daVinci at The Museum of Science and Industry - daVinci's Real Code

daVinci's Challenge

Chicago's Museum of Science and Industry has added a blockbuster to this summer's Chicago attractions. Although the Museum denies capitalizing on the renewed interest in Leonardo da Vinci stemming from the recent film, it happily takes advantage of the timely connection to its new exhibit, "Leonardo da Vinci: Man, Inventor, Genius", celebrating da Vinci's engineering and scientific genius. The exhibit will not travel to any other museum. It will remain open until September 4, 2006. By itself, it is a good reason to visit Chicago.

Inspired by birds in flight-glider

The exhibit, which is set in a series of open, low-ceilinged, connected rooms, begins with an eight-minute film giving the viewer the Italian Renaissance context and a few of the facts of da Vinci's life. A clear timeline connecting European events (Gutenberg, the Plague, the French invasion of Milan) to events in da Vinci's life dominates the entry to the exhibit proper.

Before the airplane

The first rooms are filled with wooden models (many interactive), built from drawings in da Vinci's coded notebooks. The models, built in Italy, have never been displayed in the United States. Panels on the walls show the drawings, describe the models, detail their possible uses, and tell which were successful. Almost every panel ends with a connection to modern life ('Look around the city. What kinds of cranes do you see?') or an intriguing question (after a section on flight, 'Do you think you could move your head, arms and legs in different directions all at the same time?')

air screw lead to the helicopter

These 'useful' ideas are followed by sometimes frightening models of da Vinci's inventions and variations of machines of war (a model of a tank, a catapult, a vicious chariot with scythe blades that revolved around the chariot to cut enemy soldiers in two!). While this part of the exhibit opens with a quote that demonstrates he was well aware of the effects of war, da Vinci clearly was able to adapt his engineering genius to his patrons' needs for material.

Gear shift

The third room opens up to a high-ceilinged space full of bright light, noise, and color. Visitors of all ages get to operate two working catapults, explore 3-D models and pictures of da Vinci's engineering ideas on computers, examine a revolving eight-foot high model of the head of the famous horse da Vinci created for his patron, Ludovico Sforza, but never was able to caste in bronze, and walk across a bridge, waving their arms in a very odd-looking simulation of attempted flight.

Drawings for stage set with elevator

There are two remaining parts to the exhibit. One, again on panels, brings up some of the stories surrounding da Vinci, such as his involvement with the mysterious Shroud of Turin, who Mona Lisa really is, and yes an amusing link to " The Da Vinci Code". This is followed by an extensive section on modern architects, engineers, performance artists, mathematicians and more who are aware of and often employ da Vinci's ideas. Visitors see their works on plasma TVs, mini-computer screens, on film, and in photographs.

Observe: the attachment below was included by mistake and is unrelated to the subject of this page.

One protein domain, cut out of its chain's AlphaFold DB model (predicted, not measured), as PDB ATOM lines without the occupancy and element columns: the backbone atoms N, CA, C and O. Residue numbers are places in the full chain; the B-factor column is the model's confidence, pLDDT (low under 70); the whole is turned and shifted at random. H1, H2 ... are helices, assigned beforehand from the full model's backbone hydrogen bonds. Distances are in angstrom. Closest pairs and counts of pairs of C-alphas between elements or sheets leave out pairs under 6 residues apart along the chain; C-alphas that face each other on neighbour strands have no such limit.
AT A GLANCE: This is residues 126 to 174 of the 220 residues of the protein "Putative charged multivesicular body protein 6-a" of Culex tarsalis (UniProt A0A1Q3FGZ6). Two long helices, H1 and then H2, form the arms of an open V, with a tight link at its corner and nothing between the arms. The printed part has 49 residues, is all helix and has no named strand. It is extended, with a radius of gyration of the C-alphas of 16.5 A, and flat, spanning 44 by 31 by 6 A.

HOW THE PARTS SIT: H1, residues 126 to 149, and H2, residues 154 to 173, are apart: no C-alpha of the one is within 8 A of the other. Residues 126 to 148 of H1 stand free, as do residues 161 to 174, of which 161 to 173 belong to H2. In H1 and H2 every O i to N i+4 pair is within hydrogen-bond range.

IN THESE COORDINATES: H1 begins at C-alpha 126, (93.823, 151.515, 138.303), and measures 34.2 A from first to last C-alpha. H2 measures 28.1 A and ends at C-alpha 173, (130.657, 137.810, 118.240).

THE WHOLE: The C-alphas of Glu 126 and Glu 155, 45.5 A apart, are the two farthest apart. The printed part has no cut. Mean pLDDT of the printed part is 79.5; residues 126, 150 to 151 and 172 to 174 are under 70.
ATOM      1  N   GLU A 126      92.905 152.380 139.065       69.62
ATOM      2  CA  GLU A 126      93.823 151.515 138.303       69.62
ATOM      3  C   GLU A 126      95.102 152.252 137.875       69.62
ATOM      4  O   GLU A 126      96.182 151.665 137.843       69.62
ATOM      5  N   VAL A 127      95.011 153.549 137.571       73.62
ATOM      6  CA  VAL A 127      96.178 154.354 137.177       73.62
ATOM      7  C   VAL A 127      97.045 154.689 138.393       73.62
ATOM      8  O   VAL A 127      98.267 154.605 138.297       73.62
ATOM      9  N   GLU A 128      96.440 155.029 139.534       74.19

The catapult

Quietly displayed behind thick plastic, there is a large sheet of rough creamy paper with brown and black inks, the style of writing and drawing now familiar from the panels. This is an actual sheet from the" Codex Atlanticus" notebook, lent to the Museum of Science and Industry by a private collector in Europe, and displayed for the first time in the United States. In the middle of the models and the chaos of the interactive exhibits in the central, large open room, visitors are suddenly reminded that the notes and drawings are not just part of a modern show in a modern museum. They are real, come from real notebooks, were made by a real person. Viewers bend to look at the paper as closely as they can, examining the drawings of the world's first stage elevator, invented for the production of Angelo Politan's play, " Orpheus", and trying to read the mirror-handwriting notes da Vinci made as he prepared for another of his many occupations, staging a play for the governor of Milan.

Workshop with Sforza horse

In the end, one walks out of the exhibit overwhelmed by the genius of this Renaissance man who drew and wrote thousands of ideas in his notebooks and made many of them come to life in his own time, who somehow foresaw the future as day after day he involved himself deeply in observing life and connected what he saw to what could be, and who developed ideas that continue to affect us in our own time.

Model of Norwegian Leonardo Bridge Project by vebja rn Sand-first of Leonardo's civil engineering designs for public use. www.veborn-sand.com/thebridge

The Museum of Science and Industry is located at: 57th Street and Lake Shore Drive, Chicago.
Phone: 773-684-1414.
Museum hours during the exhibit are: Monday Saturday 9:30 am 5:30 pm Sunday 11 a.m. 5:30 pm

Photos-Museum of Science and Industry, Scott Brownell
Bridge-Gloria Henllan-Jones

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